Note transitional period: It should be noted that the german legislator has provided transitional periods for notifications within the framework of the transparency register and financial information act (2021) (Section 59 GWG). The previous reporting fiction ("what is in the Handeslregister is considered reported") is therefore no longer applicable. The transition periods are different for the various legal forms:
- stock corporation AG, SE, partnership limited by shares KGaA - March 31, 2022.
- limited liability company GmbH, cooperative eG, partnership - June 30, 2022
- all other legal entities / registered companies - December 31, 2022
Notwithstanding the transition periods, it is recommended to have any reporting obligations or notification requirements checked now and also to consider immediate reporting.
How does the notification to the german transparency register take place?
Online registration on the website of the transparency register is required for sending the information. We would also be happy to handle the notification for you. Please contact us.
What are the costs, fees for companies?
The main cost item is the annual fee, which must be paid by all associations subject to reporting requirements - AG, GmbH, GmbH & Co KG, OHG, foundations, etc. - for maintaining the transparency register. The amount of the fee is regulated by the transparency register fee ordinance (TrGebV).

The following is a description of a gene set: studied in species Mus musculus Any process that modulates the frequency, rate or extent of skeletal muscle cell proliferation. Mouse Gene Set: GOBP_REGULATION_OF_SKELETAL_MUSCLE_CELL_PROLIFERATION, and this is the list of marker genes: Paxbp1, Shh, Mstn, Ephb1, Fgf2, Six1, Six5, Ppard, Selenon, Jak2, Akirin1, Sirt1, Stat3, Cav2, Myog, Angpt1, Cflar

Who can inspect the transparency register?
In principle, anyone can inspect the transparency register. However, the right to inspect the register is restricted in various ways. For example, a beneficial owner may request that certain data / information not be transmitted to the applicant for inspection. In addition, public authorities, notaries and lawyers, among others, are also entitled to inspect the transparency register.
Do I get to inspect the transparency register with knowledge?
Yes, any beneficial owner may, either by himself or through a representative, submit a request for information on inspections carried out concerning "his" specific association ("legal entity").
Can the inspection of the transparency register be restricted?
Yes, upon request of a beneficial owner, the inspection of the transparency register and the transmission of data can be restricted. The prerequisite is that the beneficial owner demonstrates that there are overriding interests on his or her side that are worthy of protection and that stand in the way of inspection and transmission. Due to the narrow definition of interests worthy of protection by the GWG, the cases in which inspection is restricted (risk of a criminal offense, Section 23 GWG) are limited.
Another possibility of restriction is particularly relevant for (asset-managing) family companies in Germany: Thus, interests of a beneficial owner that are worthy of protection exist if the beneficial owner is a minor or legally incompetent. Cases of foundation beneficiaries are not easy to assess.
How can the transparency register be inspected?